So now we're going to this will be remapping the moisture reading from 0 to 100 and then we just want to use the round bubble, I put it in place of the show number and then put moisture reading inside it so this will make the moisture reading a nice round number because as we're shifting numbers from the range of 0 to 750 to be 0 and 100 it'll give us a lot of decimal places and we don't need that. So there we have it that's section one is button a pressed to give you a number reading displayed on the Micro-Bit and the second half we're going to make an image that always appears on the face of the Micro-Bit that represents how wet the soil is so if you want something that's always in the soil that you can that you can just glance over and look at without needing to push A button to take a number reading. So again we're going to use the set the moisture reading variable - and we're going to do it in order for this time to map analog read from low zero, too high 750 again but this time we wanted to map it to be between 0 and 3 because we're only going to make 3 symbols this just makes it easy to sort the program later on and then we're going to use some logic.

So, we'll go into an if "true" then "else" block and then we're going to grab the conditional, so if moisture reading is less than one then it's going to be really dry, so we're going to get a show LEDs from the basic block and I'm just going to make my pot plant is empty logo here, so that would be our dry reading and then we're going to hit this plus down on the "if" to give us more fields. So we'll get another comparison in here I will hold off on that we're going to need an and block because this next one will need two conditions, so we'll put an and in there so this needs two things to be true in order for this whole section to be true and we'll grab the comparison again we'll grab the comparison so if moisture reading is will say that if it's greater than or equal to one and we'll grab another comparison if moisture reading is less than two. Then we're going to be middle-level moisture that'll be middle of the range, so I'll grab another Shoei LEDs block and I'll make my pot plant it's half filled with water and then the only other condition since we only have three options the range is going to be one, two or three the only other option will be that it's completely wet says because if we're not returning a value that's dry, we're not returning a value that that's in the middle we must be returning a value that's wet. So, we don't need to make another condition for this we can just say else the plant is completely wet and full.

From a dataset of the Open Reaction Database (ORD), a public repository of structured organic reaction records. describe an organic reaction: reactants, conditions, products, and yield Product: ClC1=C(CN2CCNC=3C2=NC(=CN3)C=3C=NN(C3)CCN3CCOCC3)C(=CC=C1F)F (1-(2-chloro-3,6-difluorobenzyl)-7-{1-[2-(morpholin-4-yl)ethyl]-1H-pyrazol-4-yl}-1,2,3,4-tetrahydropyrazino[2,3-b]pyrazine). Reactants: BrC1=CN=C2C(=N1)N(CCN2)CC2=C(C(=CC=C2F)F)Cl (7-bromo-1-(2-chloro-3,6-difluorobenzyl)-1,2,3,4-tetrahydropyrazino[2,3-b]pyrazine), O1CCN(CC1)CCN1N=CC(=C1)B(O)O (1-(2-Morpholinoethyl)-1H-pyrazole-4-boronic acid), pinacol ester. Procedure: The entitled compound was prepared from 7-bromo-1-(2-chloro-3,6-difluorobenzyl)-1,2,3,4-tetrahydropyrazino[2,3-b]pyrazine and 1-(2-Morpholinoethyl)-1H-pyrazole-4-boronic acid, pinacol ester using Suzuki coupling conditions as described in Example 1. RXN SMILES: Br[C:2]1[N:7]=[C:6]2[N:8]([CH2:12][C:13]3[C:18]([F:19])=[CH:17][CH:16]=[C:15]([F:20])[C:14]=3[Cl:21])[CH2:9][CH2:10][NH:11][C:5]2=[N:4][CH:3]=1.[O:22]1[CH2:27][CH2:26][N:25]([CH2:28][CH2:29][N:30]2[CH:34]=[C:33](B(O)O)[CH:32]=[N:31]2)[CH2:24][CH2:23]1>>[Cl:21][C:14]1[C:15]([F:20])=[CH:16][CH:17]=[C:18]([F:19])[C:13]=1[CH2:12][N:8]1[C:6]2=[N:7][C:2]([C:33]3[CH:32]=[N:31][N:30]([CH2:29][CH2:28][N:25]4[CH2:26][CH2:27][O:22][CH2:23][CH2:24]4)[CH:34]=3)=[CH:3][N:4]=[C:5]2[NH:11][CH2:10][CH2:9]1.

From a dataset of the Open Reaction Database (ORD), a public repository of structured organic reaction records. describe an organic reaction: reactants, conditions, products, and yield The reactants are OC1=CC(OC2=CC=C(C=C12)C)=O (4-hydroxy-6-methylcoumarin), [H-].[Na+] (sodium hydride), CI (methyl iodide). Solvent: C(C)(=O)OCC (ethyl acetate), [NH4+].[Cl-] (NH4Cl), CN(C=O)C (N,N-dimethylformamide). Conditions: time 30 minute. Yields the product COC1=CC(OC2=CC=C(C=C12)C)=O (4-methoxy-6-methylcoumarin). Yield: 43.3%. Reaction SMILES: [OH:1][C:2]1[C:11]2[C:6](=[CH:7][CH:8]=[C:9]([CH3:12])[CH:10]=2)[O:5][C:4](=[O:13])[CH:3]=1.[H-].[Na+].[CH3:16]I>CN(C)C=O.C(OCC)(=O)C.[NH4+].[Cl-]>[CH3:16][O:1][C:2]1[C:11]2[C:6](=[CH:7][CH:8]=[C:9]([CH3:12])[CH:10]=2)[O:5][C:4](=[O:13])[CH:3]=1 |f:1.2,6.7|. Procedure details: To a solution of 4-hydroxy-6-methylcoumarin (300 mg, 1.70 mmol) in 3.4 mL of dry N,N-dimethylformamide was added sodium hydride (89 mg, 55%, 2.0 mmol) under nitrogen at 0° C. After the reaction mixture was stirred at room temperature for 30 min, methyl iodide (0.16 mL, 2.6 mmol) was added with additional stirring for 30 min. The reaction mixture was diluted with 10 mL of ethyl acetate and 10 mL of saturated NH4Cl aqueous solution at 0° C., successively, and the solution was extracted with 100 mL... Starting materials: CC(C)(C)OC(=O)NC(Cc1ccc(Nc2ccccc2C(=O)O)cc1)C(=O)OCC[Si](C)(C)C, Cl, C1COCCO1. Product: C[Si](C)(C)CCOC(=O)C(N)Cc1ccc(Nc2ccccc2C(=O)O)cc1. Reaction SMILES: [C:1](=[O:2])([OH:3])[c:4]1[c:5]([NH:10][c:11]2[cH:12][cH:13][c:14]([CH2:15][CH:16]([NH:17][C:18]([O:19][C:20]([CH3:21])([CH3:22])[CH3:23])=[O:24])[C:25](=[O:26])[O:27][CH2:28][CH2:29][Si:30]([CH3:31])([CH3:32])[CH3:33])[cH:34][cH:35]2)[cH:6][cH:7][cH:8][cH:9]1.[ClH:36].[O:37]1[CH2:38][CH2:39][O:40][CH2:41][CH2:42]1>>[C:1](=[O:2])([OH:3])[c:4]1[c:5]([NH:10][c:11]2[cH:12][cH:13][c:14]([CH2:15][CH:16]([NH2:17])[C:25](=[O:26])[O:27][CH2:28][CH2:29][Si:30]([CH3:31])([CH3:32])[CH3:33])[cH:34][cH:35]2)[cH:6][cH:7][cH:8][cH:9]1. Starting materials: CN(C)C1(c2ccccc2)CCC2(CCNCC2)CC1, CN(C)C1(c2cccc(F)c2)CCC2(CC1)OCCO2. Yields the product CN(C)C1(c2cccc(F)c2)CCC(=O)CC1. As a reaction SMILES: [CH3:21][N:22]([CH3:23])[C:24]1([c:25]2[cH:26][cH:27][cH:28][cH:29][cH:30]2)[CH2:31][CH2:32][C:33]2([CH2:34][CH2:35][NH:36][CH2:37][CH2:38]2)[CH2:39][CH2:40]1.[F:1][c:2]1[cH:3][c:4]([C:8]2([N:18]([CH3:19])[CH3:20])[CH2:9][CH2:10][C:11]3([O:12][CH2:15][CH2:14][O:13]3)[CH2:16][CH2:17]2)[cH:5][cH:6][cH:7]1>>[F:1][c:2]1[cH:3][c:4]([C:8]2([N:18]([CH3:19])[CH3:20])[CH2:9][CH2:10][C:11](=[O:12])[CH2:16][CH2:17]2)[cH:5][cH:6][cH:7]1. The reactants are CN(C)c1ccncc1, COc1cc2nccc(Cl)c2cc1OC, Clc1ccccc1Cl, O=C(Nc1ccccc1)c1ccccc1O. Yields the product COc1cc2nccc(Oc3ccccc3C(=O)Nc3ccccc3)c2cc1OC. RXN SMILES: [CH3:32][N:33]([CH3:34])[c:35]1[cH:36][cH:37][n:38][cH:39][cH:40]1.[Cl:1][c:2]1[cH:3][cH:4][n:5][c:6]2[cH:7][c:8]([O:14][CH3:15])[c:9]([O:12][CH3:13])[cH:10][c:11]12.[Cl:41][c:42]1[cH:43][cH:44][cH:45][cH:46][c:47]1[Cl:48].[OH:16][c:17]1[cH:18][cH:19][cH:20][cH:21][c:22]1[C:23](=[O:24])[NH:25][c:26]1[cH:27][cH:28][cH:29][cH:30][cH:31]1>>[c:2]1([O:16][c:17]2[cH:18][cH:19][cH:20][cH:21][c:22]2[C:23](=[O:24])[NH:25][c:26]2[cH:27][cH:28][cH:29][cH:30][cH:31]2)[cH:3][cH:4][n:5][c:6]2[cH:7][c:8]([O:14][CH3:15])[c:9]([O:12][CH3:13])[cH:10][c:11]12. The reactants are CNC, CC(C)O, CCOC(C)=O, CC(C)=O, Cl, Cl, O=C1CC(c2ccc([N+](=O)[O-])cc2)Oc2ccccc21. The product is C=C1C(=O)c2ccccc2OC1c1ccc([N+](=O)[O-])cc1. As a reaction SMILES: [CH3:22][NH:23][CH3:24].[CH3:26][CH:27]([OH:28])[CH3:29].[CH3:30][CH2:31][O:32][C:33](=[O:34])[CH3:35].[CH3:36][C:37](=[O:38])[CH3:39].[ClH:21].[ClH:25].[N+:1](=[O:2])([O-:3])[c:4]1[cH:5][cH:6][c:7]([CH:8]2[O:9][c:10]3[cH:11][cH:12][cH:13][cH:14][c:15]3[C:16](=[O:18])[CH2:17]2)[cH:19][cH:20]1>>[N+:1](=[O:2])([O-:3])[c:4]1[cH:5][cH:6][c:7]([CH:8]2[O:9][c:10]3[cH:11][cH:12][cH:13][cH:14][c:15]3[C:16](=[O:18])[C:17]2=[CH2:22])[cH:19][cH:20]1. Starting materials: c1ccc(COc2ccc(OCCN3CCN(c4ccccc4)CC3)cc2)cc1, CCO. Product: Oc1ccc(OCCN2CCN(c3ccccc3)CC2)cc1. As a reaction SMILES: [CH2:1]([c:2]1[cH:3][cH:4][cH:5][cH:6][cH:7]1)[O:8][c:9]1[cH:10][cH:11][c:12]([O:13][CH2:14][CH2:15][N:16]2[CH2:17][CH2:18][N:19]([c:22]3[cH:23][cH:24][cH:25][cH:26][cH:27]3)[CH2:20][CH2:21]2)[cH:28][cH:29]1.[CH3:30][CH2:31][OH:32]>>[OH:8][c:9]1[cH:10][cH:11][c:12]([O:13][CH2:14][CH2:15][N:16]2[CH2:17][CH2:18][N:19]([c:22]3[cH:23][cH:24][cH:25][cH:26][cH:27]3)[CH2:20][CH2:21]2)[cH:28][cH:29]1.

So that's our next section of the code this will display our readings constantly in a graphic format on the LED screen, so I'm just going to download it to device as we can see I've got an empty pot plant the sensors in the air my sort of wet fingers will make the pop plant appear full and if it's on maybe a drier part of my skin then maybe we'd be in somewhere in the middle it kind of shifts around your hands not really the best way to measure moisture with a moisture sensor but you know it'll it allows you to test to see if your program is working a little bit.

All right so that's our soil moisture sensor all you got to do now is get a battery and carry it around and stick it into the soil and take some readings. If you want to learn more about the Micro-Bit, we've got a lot of other Micro-Bit tutorials out there on the website and we're making new ones every day, so check back in and hopefully, we'll see you there.